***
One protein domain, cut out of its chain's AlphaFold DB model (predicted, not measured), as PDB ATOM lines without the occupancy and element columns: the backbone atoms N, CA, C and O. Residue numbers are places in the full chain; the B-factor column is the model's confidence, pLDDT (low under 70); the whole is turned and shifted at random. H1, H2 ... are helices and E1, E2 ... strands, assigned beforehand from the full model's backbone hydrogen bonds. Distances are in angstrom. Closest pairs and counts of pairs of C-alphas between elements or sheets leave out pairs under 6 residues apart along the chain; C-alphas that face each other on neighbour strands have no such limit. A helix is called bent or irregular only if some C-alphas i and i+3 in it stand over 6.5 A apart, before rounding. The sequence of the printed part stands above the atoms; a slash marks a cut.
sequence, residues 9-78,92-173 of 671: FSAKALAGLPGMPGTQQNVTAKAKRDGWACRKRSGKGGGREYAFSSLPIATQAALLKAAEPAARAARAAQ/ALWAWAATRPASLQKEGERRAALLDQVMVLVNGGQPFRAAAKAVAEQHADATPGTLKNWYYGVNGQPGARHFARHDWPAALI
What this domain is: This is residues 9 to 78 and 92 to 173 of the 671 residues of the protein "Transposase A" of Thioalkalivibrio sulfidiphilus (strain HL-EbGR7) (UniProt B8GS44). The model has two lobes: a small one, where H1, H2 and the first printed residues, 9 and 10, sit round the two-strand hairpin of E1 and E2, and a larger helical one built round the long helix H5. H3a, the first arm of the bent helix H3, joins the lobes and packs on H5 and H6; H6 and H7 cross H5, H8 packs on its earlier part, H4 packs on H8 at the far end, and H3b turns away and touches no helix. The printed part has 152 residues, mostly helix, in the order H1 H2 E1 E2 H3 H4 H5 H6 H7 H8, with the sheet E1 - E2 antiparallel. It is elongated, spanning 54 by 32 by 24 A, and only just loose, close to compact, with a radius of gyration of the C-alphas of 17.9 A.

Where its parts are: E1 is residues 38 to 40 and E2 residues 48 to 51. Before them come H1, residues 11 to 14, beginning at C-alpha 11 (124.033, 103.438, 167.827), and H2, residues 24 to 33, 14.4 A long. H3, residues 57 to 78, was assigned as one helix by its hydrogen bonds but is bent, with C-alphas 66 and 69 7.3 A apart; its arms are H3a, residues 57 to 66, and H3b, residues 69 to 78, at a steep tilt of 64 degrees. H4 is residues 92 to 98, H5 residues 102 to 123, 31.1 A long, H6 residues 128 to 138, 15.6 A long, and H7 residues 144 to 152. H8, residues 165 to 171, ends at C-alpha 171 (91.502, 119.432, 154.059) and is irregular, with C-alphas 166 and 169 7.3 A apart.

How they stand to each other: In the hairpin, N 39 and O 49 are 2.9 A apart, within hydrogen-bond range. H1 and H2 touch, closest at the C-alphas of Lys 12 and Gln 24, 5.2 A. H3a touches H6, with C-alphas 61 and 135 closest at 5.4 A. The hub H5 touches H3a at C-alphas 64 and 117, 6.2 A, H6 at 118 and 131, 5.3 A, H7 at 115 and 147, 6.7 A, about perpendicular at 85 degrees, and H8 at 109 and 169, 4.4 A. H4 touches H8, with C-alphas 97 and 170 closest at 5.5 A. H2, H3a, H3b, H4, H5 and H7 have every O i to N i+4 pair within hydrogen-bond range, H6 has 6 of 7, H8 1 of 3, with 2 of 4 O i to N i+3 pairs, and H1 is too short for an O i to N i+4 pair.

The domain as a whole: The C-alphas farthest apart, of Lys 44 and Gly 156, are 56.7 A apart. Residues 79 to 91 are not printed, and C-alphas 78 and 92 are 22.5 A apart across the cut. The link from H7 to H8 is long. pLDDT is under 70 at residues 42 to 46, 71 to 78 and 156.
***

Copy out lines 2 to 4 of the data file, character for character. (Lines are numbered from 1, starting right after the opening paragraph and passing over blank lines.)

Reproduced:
What this domain is: This is residues 9 to 78 and 92 to 173 of the 671 residues of the protein "Transposase A" of Thioalkalivibrio sulfidiphilus (strain HL-EbGR7) (UniProt B8GS44). The model has two lobes: a small one, where H1, H2 and the first printed residues, 9 and 10, sit round the two-strand hairpin of E1 and E2, and a larger helical one built round the long helix H5. H3a, the first arm of the bent helix H3, joins the lobes and packs on H5 and H6; H6 and H7 cross H5, H8 packs on its earlier part, H4 packs on H8 at the far end, and H3b turns away and touches no helix. The printed part has 152 residues, mostly helix, in the order H1 H2 E1 E2 H3 H4 H5 H6 H7 H8, with the sheet E1 - E2 antiparallel. It is elongated, spanning 54 by 32 by 24 A, and only just loose, close to compact, with a radius of gyration of the C-alphas of 17.9 A.

Where its parts are: E1 is residues 38 to 40 and E2 residues 48 to 51. Before them come H1, residues 11 to 14, beginning at C-alpha 11 (124.033, 103.438, 167.827), and H2, residues 24 to 33, 14.4 A long. H3, residues 57 to 78, was assigned as one helix by its hydrogen bonds but is bent, with C-alphas 66 and 69 7.3 A apart; its arms are H3a, residues 57 to 66, and H3b, residues 69 to 78, at a steep tilt of 64 degrees. H4 is residues 92 to 98, H5 residues 102 to 123, 31.1 A long, H6 residues 128 to 138, 15.6 A long, and H7 residues 144 to 152. H8, residues 165 to 171, ends at C-alpha 171 (91.502, 119.432, 154.059) and is irregular, with C-alphas 166 and 169 7.3 A apart.

How they stand to each other: In the hairpin, N 39 and O 49 are 2.9 A apart, within hydrogen-bond range. H1 and H2 touch, closest at the C-alphas of Lys 12 and Gln 24, 5.2 A. H3a touches H6, with C-alphas 61 and 135 closest at 5.4 A. The hub H5 touches H3a at C-alphas 64 and 117, 6.2 A, H6 at 118 and 131, 5.3 A, H7 at 115 and 147, 6.7 A, about perpendicular at 85 degrees, and H8 at 109 and 169, 4.4 A. H4 touches H8, with C-alphas 97 and 170 closest at 5.5 A. H2, H3a, H3b, H4, H5 and H7 have every O i to N i+4 pair within hydrogen-bond range, H6 has 6 of 7, H8 1 of 3, with 2 of 4 O i to N i+3 pairs, and H1 is too short for an O i to N i+4 pair.